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    1. Thanks, Penny. I'm a hugging sort of gal too and really appreciate those virtual hugs. Last night I felt a bit like Jo March going 'up garret' for a little weep, but this morning I'm feeling much more cheerful again, even though the hissing is still here. I think tiredness makes it even more noticeable, so a good night's sleep helps too. :-)

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  12. I feel for you Perpetua being a fellow sufferer - I can usually shut it out except in very quiet times and when I lie down to sleep but just reading your post somehow brought the noise to the fore. Mine is not as bad as yours but is still annoying.

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    1. There are an awful lot of us about, Susan and the number is set to go up I gather from this morning's news. Teenagers are being warned about the danger of too much loud music. I'm glad you can manage to ignore yours much of the time and hope it stays like that for you.

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  13. My husband has had tinnitus for years and he sometimes says, "It's screaming." I hope someone comes up with a fix.

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    1. Your husband has my sympathy, Linda. It can be hard to live with, especially for those whose tinnitus varies in intensity and is extremely loud at times. At least mine is a very even, constant sound, though it is getting louder. I would hate to have the bangs, crashes ans whistles that others have to endure.

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  14. I'm so sorry to read about this. Like you, I value the silence where I live. I'd be sad to lose it.
    Somehow I knew you were a 'glass half full' sort of person. I like that!

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    1. Thanks, Pondside. I can imagine the silence in your wonderful landscape, broken only by the sound of the waves and the cry of a bird. I do hope you can always enjoy it undisturbed. It's just occurred to me that I'd probably notice the tinnitus less if I lived in a city, but that would be a step too far.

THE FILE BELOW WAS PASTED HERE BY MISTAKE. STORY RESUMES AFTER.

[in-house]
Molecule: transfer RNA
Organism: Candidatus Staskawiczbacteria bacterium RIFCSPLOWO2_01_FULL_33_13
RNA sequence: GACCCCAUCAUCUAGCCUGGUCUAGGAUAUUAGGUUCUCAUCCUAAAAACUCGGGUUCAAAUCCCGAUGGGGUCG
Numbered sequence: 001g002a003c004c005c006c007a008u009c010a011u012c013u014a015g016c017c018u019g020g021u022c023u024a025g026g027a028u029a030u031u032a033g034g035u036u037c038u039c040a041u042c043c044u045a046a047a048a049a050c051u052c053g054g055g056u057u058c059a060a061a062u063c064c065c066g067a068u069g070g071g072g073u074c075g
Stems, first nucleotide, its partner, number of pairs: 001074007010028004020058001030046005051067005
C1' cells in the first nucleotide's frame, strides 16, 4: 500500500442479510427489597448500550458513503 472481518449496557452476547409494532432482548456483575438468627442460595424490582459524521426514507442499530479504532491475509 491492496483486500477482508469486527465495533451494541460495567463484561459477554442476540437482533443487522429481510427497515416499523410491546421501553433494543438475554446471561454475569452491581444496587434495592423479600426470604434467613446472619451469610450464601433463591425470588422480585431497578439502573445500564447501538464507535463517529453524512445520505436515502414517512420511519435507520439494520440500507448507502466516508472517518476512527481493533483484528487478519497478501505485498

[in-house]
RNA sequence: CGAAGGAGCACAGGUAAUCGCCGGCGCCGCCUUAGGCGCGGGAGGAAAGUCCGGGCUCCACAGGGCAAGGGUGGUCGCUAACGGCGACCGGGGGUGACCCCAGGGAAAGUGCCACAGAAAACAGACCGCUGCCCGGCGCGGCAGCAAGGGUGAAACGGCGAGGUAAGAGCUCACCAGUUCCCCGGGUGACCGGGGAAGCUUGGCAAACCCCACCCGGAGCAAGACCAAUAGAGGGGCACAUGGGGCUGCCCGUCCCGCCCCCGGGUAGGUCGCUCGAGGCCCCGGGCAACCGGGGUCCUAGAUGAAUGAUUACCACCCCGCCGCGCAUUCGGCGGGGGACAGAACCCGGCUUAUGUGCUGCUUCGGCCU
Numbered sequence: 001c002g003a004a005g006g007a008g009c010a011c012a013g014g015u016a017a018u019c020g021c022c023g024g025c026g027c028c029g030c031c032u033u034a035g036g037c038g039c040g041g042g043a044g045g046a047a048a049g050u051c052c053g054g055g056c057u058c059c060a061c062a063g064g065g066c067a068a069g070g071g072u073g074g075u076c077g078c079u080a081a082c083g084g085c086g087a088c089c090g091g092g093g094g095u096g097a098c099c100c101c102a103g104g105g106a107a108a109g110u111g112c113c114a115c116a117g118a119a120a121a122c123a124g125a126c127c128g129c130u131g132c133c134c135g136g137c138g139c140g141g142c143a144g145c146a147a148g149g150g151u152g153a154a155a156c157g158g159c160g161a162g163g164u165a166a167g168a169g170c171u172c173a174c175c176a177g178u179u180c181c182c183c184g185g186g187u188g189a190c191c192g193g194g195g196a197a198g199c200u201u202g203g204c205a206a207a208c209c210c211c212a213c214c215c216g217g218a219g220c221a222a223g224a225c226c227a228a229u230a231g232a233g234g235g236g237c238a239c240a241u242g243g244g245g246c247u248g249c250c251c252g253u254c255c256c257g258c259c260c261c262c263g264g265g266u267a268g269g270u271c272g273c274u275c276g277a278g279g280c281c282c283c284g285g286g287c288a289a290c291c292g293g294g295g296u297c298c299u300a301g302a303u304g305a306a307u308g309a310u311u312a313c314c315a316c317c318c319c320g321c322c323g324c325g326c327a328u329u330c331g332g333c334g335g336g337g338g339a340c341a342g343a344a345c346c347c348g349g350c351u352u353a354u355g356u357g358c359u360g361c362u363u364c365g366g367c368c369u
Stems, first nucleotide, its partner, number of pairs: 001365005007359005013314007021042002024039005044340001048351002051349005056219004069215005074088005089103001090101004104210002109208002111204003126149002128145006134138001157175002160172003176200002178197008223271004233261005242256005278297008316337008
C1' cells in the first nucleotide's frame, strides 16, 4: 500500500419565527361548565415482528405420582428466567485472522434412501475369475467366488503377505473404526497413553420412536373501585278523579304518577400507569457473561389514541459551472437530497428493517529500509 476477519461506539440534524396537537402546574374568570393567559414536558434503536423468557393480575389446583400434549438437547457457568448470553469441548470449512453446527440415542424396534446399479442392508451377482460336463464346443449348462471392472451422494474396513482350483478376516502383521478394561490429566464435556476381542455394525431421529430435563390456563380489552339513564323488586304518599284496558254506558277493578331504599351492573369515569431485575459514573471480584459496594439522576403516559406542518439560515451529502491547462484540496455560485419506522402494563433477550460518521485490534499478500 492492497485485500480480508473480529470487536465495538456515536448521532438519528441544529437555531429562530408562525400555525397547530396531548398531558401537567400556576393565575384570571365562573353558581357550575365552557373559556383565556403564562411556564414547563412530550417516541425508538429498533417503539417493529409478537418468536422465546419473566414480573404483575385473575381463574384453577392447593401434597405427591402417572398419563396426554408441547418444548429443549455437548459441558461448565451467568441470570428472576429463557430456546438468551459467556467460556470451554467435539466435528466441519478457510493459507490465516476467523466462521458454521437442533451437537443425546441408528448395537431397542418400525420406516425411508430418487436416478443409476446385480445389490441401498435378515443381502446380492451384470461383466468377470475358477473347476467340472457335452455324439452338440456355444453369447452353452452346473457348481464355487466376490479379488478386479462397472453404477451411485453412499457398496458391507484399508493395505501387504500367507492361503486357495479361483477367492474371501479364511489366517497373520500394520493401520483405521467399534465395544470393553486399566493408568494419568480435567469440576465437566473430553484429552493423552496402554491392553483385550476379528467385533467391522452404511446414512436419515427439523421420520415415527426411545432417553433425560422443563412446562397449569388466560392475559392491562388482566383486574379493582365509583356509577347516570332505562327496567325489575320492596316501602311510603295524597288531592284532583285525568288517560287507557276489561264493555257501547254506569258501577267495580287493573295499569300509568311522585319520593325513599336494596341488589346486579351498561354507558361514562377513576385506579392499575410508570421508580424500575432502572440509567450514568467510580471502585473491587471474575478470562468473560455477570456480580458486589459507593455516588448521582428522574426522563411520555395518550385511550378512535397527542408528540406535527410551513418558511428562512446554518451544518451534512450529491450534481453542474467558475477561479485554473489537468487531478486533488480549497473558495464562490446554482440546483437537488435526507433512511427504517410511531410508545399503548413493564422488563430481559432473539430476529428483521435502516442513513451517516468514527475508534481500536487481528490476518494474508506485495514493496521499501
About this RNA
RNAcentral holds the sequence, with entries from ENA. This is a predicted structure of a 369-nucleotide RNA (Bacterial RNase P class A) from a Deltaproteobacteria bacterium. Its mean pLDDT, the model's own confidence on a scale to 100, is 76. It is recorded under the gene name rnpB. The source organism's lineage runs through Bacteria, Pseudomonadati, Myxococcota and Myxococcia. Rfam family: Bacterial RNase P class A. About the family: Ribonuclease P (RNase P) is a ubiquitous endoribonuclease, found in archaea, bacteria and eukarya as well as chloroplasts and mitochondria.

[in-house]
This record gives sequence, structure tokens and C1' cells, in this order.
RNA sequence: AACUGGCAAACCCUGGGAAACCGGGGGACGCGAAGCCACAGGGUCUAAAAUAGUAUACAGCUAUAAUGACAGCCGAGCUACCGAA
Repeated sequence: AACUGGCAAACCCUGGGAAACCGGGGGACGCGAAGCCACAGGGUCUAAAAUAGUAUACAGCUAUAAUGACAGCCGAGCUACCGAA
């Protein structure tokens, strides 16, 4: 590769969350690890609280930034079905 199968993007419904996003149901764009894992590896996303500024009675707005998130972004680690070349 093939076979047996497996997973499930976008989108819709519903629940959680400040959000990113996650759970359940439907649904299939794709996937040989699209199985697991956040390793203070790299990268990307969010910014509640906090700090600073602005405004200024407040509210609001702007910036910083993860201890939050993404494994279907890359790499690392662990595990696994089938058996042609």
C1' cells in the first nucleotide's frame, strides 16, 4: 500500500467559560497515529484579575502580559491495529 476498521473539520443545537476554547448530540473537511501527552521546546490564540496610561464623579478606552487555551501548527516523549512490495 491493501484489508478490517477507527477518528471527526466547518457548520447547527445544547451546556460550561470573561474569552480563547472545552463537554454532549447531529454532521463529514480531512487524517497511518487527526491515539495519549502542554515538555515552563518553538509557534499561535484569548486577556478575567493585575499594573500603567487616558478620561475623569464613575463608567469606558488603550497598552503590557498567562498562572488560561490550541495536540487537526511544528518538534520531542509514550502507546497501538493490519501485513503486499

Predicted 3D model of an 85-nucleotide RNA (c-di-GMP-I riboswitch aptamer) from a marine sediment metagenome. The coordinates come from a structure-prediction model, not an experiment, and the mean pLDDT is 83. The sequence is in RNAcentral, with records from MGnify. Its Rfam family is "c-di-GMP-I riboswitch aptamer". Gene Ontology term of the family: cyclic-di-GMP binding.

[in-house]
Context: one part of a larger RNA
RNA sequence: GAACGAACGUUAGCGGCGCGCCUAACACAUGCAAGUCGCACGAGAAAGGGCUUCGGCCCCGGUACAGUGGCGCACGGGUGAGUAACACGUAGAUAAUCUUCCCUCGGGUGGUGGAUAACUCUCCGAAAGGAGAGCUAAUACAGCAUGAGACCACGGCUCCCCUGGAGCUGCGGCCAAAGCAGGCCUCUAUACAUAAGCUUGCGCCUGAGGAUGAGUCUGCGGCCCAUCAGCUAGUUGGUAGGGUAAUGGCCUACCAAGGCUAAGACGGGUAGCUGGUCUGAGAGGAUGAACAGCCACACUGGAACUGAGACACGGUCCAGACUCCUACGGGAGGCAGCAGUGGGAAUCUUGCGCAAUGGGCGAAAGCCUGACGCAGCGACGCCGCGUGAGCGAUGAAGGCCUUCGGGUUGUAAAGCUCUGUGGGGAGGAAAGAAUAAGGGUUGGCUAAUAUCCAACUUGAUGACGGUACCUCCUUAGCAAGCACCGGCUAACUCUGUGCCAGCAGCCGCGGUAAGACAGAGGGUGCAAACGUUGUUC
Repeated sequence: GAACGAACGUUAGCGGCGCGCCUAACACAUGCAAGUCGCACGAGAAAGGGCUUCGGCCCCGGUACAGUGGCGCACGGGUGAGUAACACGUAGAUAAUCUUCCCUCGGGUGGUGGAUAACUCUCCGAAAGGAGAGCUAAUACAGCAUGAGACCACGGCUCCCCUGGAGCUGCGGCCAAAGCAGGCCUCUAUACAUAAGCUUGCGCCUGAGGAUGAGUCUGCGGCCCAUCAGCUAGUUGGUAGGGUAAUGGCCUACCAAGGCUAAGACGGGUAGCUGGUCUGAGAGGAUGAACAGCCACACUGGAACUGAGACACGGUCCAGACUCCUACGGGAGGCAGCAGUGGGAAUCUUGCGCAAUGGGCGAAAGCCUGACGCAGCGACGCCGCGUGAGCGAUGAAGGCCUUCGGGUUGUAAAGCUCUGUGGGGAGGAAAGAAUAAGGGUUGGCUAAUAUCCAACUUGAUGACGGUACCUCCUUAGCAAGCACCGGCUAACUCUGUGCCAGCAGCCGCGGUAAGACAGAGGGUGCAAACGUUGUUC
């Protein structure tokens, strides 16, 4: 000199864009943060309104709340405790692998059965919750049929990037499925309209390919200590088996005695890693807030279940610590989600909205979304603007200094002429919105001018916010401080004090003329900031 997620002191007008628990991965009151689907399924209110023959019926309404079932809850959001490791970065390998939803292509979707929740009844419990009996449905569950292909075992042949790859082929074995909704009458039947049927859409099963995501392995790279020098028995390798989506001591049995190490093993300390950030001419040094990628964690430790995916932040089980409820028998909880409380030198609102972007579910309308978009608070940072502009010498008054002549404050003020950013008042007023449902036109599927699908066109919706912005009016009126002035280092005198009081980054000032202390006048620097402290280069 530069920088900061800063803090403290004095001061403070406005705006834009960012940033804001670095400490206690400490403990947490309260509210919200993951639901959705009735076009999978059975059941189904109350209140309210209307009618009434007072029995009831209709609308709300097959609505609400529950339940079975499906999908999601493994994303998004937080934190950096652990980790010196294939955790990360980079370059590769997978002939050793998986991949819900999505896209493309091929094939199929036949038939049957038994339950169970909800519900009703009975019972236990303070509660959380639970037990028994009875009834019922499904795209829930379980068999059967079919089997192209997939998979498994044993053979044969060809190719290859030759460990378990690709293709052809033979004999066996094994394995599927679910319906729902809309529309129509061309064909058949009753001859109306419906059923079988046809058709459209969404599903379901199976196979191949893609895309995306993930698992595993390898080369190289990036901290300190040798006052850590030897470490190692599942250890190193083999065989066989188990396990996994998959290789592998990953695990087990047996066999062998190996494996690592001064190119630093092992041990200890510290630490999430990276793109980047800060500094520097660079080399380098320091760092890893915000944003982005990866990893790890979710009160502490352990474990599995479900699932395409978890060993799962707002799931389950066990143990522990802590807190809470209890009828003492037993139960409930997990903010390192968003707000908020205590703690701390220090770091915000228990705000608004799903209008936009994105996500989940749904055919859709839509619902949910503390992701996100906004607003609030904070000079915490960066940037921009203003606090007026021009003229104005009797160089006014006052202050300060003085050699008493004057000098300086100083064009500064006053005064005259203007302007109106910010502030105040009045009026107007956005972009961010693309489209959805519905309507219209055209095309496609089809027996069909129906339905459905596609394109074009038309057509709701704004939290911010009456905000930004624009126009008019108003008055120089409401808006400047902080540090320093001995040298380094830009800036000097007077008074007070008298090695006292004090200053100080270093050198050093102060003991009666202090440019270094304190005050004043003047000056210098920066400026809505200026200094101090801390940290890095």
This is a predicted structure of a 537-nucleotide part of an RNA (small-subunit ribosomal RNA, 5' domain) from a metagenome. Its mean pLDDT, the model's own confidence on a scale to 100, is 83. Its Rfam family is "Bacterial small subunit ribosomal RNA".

My tendency to see my glass as always half-full sometimes drives my more pessimistic DH mad. :-)

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  15. Sorry that it is getting you down Perpetua.
    Mine was not caused by loud music either as, like you, I have always appreciated silence. I do miss being able to go for long walks and listen to the wind in the trees or the bird song.
    Two weeks ago I went to listen to some music at my local Abbey . Most of the evening was wonderful. The bass solo was spoiled for me by the tinnitus whistling in my ears.
    Sleep is the most difficult as I am used to sleeping in silence. I can't sleep with music playing as my daughter does. I take a sleeping pill every night.
    Since having tinnitus I have been amazed by how many other people have it to some degree. As you do they all try not to let it get them down or effect their lives too much.
    I love the way you are normally so positive. You inspire me to do the same :)

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    1. Thanks, Kerry. I don't usually let it get me down, but just sometimes I yearn for what I can no longer have.

      I'm so sorry to hear that you're another sufferer and everything you say rings bells with me. Sometimes it just spoils normal pleasures and sometimes it really gets in the way of important things like sleep. My DH tells me to have the radio on as he does, but I simply can't, as I stay awake listening to it which rather defeats the object. :-) So far I'm managing without pills but I can see the attraction if it means easy sleep.

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  16. I am so sorry to hear about this Perpetua. My father in law suffered in the same way, except that he was profoundly deaf as well .......so the only sounds he ever heard were those inside his head. He did not believe in, or possibly, he did not understand the idea of learning to live with it, and spent many years being frustrated and very angry about it. I do hope that you are able to cope with it in a way that doesn't affect your usual enjoyment of life. I do hope you are able to find some moments of enjoyment in these couple of days alone. Fondest wishes, Janice x

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    1. Thanks, Janice. Your poor father-in-law had the very worst combination - deafness without silence. I too would find that well-nigh intolerable. What keeps me on an even keel most of the time is the fact I can still hear the things I love, even if not as clearly as I would wish.

      I'm glad to say a good night's sleep and all these lovely, supportive comments have helped a great deal and my glass is filling up nicely. :-) I know it will get me down again in the future, but I'm still very fortunate to find so much in life to enjoy and treasure.

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  17. So sorry to hear you suffer from tinnitus and that it is getting you down; I can only guess what it must be like but suspect the relentlessness of it must be the hardest part.